NEW JERSEY (WABC) -- Trade-in car loans have become a big problem during the COVID pandemic, but 7 On Your Side got to the bottom of it.
It's a huge consumer problem that just won't go away.
So-called "rollover loans," where you buy a new car and the dealership takes your old car and promises to pay off the loan.
Seven On Your Side succeeded in getting legislation up for a vote in New Jersey to help protect consumers.
They continue to help victims get paid as they push this bill forward to become a law.
"It's been so frustrating, I want to scream and yell," Joe Longobardo said.
Another customer, Donald Herzog says it's horrible.
Strangers are directing the same anger at their dealership.
Last February, both bought new cars from Kia of Sussex.
The dealer took their old car keys and promised to pay off the remaining loans.
There was $13,000 left on Longobardo's pick-up payments, and $8,600 on Herzog's trade-in.
"I got every story except the dog ate my homework as to why my loan wasn't paid," Herzog said.
"They were supposed to pay off the loan, but never did," Carol Longobardo said.
To save their credit, they kept making payments on both cars.
The one they were driving, and the one they had turned in.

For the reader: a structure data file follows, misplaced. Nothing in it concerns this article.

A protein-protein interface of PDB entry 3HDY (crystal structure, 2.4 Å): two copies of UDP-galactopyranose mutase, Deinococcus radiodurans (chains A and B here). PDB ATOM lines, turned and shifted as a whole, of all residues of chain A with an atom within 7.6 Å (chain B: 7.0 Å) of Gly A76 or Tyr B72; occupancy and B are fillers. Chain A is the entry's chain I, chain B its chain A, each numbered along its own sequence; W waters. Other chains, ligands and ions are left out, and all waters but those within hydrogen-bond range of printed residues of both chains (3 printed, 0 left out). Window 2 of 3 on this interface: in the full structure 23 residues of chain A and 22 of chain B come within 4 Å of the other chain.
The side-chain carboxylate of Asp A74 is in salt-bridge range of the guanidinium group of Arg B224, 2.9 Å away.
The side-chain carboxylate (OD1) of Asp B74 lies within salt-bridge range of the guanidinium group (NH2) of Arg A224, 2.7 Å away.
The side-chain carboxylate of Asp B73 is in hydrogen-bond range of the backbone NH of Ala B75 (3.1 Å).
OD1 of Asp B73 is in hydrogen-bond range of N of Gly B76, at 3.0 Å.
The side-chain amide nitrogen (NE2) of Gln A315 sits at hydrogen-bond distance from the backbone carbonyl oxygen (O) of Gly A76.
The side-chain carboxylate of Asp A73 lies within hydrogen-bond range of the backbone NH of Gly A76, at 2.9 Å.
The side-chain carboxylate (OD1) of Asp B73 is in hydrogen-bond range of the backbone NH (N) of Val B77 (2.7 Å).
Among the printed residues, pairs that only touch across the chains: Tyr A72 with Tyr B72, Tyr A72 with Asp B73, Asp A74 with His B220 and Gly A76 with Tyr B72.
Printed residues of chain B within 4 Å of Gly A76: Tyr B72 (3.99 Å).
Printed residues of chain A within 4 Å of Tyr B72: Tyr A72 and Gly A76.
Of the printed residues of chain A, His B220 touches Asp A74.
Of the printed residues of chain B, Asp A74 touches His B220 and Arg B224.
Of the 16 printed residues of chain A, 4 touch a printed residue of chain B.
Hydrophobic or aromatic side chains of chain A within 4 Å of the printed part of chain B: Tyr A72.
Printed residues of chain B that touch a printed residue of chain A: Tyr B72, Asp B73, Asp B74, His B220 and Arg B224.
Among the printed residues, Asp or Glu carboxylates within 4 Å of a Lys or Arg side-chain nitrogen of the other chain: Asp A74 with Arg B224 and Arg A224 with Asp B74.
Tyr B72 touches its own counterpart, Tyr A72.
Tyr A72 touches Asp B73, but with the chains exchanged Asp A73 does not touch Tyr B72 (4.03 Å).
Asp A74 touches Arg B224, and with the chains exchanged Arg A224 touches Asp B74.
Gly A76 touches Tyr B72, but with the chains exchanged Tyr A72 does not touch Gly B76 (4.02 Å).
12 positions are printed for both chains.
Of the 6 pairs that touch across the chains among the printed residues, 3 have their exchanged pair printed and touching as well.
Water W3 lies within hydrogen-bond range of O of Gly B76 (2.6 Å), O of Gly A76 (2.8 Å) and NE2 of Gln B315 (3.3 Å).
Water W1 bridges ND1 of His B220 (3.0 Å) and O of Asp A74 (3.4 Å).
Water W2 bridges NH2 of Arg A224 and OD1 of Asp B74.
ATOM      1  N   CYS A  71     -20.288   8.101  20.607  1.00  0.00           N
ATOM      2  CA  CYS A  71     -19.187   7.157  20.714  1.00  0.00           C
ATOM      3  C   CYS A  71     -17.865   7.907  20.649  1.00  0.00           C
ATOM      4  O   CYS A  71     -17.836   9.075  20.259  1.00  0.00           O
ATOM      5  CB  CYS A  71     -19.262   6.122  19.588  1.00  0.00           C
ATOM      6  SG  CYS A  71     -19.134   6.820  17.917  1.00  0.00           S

Coming up with an extra car payment monthly wasn't easy, especially during COVID.
Carol and Joe Lombardo's restaurant, a fourth generation family business, was on the edge.
When they went to the dealership for answers, the showrooms shuttered. A door sign from March said the dealership was closed due to COVID.
The so-called rollover loans are a customer headache so pervasive, protective legislation passed the NJ Assembly Consumer Affairs Committee in Trenton, unanimously after 7 On Your Side's series of stories involving numerous dealership debacles was entered as testimony.
Assemblyman Paul Moriarty proposed legislation to help both dealers and consumers.
We succeeded in getting $200,000 in unpaid loans settled after parent car companies stepped in to make customers whole.
When we got in touch with the dealer, a representative apologized and explained the business was being sold.
Promising to satisfy our viewers, when the sale closed, half a year later, more than $21,000 in loans paid were off.
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